Purple Tongue: Possible Causes and Treatment Options

Girl Picks Blueberries on a Farm

The discovery of a purple tongue — or any unnatural tongue color — can be quite alarming. But in most cases, a purplish tongue has a simple, nonthreatening explanation. If you notice your tongue has turned a purplish color or if you appear to have a bruised tongue, here's what it might mean and how you should approach a conversation with your dental or medical professional.

Harmless Causes of Purple Tongue

Here are several harmless reasons for the tongue to have a purple discoloration.

  • Bacteria

    The oral cavity is home to many types of bacteria, some of which are called chromogenic bacteria. According to the International Medical College, these bacteria produce color and may occasionally lead to tongue discolorations — including a condition called black hairy tongue. Although this condition doesn't necessarily require treatment, your dentist is the best person to advise you on the next steps.
  • Foods

    Consuming certain foods and beverages, such as grape juice, blueberries, ice pops, colored cake icing and candies, may temporarily discolor the tongue.
  • Medications

    According to Merck Manuals, some bismuth-containing drugs used to treat indigestion can temporarily cause a harmless, dark discoloration of the tongue. Using a tongue scraper and thoroughly cleaning your tongue can help remove the discoloration.
  • Trauma

    If you notice an ulcer on the surface of your tongue along with a reddish or purplish discoloration, you may have accidentally bitten your tongue or rubbed it against a device in your mouth, notes Merck Manuals.
  • Varicose Veins

    Most people rarely look under their tongue, but this area, along with the sides of the tongue, can sometimes show underlying veins near the surface. According to an article in the Journal of Oral Health and Dental Management, varicose veins in your tongue may be related to aging, smoking and high blood pressure. This condition is typically asymptomatic and benign, but it should be diagnosed by a medical professional.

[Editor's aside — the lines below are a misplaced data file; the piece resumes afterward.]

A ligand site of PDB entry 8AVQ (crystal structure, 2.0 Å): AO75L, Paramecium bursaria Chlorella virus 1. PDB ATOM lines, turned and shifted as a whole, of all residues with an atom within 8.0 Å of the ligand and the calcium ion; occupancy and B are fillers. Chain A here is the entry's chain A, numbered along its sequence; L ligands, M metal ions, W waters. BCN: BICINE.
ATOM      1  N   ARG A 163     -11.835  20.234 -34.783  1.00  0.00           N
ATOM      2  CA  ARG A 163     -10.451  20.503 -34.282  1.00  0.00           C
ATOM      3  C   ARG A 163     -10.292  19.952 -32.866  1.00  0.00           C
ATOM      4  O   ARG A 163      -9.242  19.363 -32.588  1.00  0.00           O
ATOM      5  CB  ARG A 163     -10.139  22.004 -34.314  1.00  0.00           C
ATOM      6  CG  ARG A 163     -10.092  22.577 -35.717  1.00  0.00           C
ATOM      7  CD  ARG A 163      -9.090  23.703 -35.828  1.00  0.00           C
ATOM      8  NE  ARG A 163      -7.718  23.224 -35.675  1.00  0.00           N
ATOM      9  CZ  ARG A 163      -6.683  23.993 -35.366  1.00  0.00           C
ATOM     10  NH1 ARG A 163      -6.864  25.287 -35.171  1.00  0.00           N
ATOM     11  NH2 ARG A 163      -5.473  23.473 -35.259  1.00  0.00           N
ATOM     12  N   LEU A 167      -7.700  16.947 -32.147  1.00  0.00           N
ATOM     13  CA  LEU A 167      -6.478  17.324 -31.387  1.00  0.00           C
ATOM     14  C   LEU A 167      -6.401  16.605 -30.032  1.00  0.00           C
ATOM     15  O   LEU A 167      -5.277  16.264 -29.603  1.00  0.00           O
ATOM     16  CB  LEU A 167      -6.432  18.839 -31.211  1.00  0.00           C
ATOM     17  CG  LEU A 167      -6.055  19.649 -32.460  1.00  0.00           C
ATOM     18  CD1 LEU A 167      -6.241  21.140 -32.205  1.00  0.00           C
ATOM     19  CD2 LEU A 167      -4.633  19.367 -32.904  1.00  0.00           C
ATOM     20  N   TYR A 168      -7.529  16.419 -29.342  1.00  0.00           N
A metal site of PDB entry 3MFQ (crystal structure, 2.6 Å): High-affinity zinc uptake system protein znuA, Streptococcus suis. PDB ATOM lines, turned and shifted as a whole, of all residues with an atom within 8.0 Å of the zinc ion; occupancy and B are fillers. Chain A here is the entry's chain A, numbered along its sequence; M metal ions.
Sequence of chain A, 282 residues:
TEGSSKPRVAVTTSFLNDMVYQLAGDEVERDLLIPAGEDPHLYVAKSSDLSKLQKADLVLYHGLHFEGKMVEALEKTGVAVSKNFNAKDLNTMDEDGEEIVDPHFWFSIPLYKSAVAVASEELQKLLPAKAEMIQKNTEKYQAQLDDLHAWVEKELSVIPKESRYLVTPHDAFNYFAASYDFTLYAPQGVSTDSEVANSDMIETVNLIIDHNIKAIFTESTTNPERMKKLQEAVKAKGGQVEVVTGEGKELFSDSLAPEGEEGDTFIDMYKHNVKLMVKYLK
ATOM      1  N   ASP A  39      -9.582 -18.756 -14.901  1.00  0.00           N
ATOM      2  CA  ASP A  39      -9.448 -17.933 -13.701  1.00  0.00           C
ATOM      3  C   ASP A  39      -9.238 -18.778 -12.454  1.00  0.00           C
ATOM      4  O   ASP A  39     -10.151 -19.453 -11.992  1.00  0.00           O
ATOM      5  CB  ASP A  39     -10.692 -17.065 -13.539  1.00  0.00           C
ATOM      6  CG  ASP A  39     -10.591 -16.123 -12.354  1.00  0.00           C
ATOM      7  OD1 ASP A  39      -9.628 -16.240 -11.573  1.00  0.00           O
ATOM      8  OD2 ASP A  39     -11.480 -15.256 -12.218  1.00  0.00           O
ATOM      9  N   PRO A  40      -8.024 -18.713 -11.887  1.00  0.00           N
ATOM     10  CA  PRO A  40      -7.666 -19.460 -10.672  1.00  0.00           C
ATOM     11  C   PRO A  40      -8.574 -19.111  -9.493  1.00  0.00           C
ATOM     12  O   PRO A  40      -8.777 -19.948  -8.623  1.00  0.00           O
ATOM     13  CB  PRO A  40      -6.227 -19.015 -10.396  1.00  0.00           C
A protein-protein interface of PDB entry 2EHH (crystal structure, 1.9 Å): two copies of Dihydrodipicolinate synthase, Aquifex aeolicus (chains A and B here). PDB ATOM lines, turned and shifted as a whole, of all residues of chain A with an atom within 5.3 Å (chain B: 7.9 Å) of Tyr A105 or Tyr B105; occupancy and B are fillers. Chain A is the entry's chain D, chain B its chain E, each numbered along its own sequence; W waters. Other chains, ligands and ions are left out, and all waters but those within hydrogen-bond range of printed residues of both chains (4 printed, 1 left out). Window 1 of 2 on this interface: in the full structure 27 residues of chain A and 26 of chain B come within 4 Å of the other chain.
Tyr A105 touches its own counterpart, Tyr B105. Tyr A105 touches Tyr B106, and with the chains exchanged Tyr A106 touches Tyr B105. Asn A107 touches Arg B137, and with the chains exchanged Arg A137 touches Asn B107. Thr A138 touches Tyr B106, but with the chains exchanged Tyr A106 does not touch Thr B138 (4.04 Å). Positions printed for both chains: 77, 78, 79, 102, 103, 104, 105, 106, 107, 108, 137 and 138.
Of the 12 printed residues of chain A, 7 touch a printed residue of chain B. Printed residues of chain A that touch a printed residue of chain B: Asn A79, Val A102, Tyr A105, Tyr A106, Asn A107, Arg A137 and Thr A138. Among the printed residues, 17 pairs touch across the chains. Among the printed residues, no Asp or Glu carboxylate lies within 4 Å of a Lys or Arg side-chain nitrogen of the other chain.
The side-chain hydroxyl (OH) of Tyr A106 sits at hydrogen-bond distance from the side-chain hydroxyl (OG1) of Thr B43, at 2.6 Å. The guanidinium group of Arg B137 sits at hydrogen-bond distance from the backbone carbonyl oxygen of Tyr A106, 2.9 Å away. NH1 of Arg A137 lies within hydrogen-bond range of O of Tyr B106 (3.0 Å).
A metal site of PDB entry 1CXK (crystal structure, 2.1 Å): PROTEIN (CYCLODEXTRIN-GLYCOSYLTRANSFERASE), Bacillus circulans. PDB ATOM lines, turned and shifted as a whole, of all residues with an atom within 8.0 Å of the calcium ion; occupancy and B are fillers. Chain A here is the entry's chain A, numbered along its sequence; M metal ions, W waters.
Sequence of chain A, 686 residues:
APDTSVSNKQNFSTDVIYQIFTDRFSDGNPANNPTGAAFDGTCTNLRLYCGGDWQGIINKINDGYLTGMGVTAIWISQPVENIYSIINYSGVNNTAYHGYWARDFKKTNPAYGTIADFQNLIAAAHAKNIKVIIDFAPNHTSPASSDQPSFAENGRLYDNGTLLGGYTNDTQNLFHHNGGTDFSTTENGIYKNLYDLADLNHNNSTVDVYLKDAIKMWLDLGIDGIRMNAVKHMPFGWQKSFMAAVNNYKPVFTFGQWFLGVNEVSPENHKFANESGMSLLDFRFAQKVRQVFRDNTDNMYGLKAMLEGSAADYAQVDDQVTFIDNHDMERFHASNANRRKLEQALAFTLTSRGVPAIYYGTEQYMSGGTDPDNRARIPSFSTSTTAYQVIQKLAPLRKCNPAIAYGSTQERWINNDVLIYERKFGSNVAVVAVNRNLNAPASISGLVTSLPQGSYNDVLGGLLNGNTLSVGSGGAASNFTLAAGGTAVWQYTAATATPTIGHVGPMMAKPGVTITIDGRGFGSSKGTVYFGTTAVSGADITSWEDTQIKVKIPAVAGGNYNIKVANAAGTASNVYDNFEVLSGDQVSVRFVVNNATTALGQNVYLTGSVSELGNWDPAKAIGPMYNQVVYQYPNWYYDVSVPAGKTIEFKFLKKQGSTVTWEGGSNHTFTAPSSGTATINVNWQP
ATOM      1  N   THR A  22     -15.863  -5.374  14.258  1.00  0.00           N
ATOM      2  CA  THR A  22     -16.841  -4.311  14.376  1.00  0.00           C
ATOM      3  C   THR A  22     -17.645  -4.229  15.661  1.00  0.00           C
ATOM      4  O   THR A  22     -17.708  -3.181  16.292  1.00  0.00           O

Other Possible Causes

While many causes of a purple tongue are harmless, other possibilities might require assessment and treatment by a medical professional.

  • Increased Platelet Count

    As an article in the Journal of Traditional Chinese Medicine describes, a purple-bluish tongue may possibly be associated with an increased blood platelet count and a recurrence of epithelial ovarian cancer.
  • Low Oxygen

    Cyanosis is a dark blue or purple discoloration of the skin caused by low oxygen levels, and it can appear on the tongue, as an article in Frontiers explains. It's a severe condition that requires immediate treatment with oxygen supplementation.
  • Osler-Weber-Rendu Disease

    According to the Mayo Clinic, this inherited condition, also known as hereditary hemorrhagic telangiectasia, may cause reddish or purplish spots on the tongue.
  • Tumors

    According to the Oral Cancer Foundation, some tumors, including cancers of the tongue, may produce a dark red or purple color on surfaces in the mouth.
  • Vitamin B2 Deficiency

    According to a report from Oregon State University, low vitamin B2 levels, also called riboflavin deficiency, could cause dark discoloration or a magenta coloring of the tongue.

Treatment Options

Treatment for a purple tongue varies by the cause. If the discoloration is associated with food or medication, treatment is usually unnecessary, and simply cleaning the tongue can help. If the cause is associated with pain, trauma or a growth on the tongue, then your dentist would be the best person to help determine how to approach treatment. Additionally, if the problem doesn't resolve, then you may be referred to an oral surgeon or other medical specialist for evaluation.

Remember, the vast majority of purple tongue cases are caused by harmless circumstances that rarely require treatment. You can help keep your tongue and mouth healthy by cleaning your tongue, teeth and gums every day and seeing your dentist twice a year for checkups.


This article is intended to promote understanding of and knowledge about general oral health topics. It is not intended to be a substitute for professional advice, diagnosis or treatment. Always seek the advice of your dentist or other qualified healthcare provider with any questions you may have regarding a medical condition or treatment.

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